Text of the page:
). Only when grain was steam flaked was efficiency of energy use significantly but negatively related to extent of ruminal digestion. By regression, energetic efficiency appeared to increase by 0.20 percentage points for each 1% decrease in ruminal starch digestion. This indicates that decreasing the extent of ruminal starch digestion with a steam-flaked corn diet from 90 to 75% should increase energetic efficiency of use of digested starch by 3.3%. This supports the concept that energetic efficiency can be increased slightly when site of starch is shifted postruminally if starch digestibility in the small intestine is sufficiently high. Increasing duodenal starch flow did not and should not prove consistently beneficial energetically with corn grain that was dry rolled because of the lower small intestinal starch digestibility for dry rolled corn grain. Postruminal starch digestibility typically is high with small grains (oats, barley), with flaked corn, and with fermented corn grain or the grain within corn silage where small intestinal starch digestibility by lactating cows for corn silage stored for 5 mo was high (78 to 91%;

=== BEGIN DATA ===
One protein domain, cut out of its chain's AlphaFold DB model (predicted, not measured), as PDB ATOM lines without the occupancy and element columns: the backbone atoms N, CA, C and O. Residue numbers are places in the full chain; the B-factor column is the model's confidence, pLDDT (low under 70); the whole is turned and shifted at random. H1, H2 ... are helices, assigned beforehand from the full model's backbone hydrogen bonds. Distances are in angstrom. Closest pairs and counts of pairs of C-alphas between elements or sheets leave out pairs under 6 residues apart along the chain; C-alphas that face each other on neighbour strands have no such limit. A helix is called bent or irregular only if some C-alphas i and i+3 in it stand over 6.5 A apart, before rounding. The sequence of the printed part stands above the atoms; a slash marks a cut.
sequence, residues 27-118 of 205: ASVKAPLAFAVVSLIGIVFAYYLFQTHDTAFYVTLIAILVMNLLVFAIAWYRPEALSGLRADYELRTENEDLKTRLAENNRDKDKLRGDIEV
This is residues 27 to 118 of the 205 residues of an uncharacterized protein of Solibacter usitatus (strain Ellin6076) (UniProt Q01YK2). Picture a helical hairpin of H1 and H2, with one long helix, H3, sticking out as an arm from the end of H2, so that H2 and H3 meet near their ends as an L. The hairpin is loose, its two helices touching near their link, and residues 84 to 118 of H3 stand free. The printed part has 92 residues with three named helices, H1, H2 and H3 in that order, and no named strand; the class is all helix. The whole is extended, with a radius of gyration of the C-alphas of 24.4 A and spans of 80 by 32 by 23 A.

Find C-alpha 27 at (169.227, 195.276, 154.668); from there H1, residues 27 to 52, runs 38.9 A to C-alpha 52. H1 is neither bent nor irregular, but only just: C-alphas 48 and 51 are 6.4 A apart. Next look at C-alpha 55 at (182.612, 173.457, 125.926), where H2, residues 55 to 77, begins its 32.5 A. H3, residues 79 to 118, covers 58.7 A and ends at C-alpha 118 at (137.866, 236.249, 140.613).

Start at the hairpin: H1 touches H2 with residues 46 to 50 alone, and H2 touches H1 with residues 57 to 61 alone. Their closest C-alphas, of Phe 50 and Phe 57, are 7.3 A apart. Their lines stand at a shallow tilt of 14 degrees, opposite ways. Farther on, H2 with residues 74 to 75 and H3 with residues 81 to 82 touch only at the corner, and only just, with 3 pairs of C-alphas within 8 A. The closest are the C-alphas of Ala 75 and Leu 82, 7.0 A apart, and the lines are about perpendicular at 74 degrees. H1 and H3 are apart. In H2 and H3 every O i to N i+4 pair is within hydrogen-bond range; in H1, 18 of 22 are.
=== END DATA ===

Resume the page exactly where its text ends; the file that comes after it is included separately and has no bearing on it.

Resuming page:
• Jensen C.
      • Weisbjerg M.R.
      • Norgaard P.
      • Hvelplund T.
      Effects of maize silage maturity on site of starch and NDF digestion in lactating cows.
      ). Total-tract starch digestibility of processed corn silage remained high even with more mature corn silage (up to 40% DM) based on meta-analysis (
      • Ferraretto L.F.
      • Shaver R.D.
      Meta-analysis: Effect of corn silage harvest practices on intake, digestion, and milk production by dairy cows.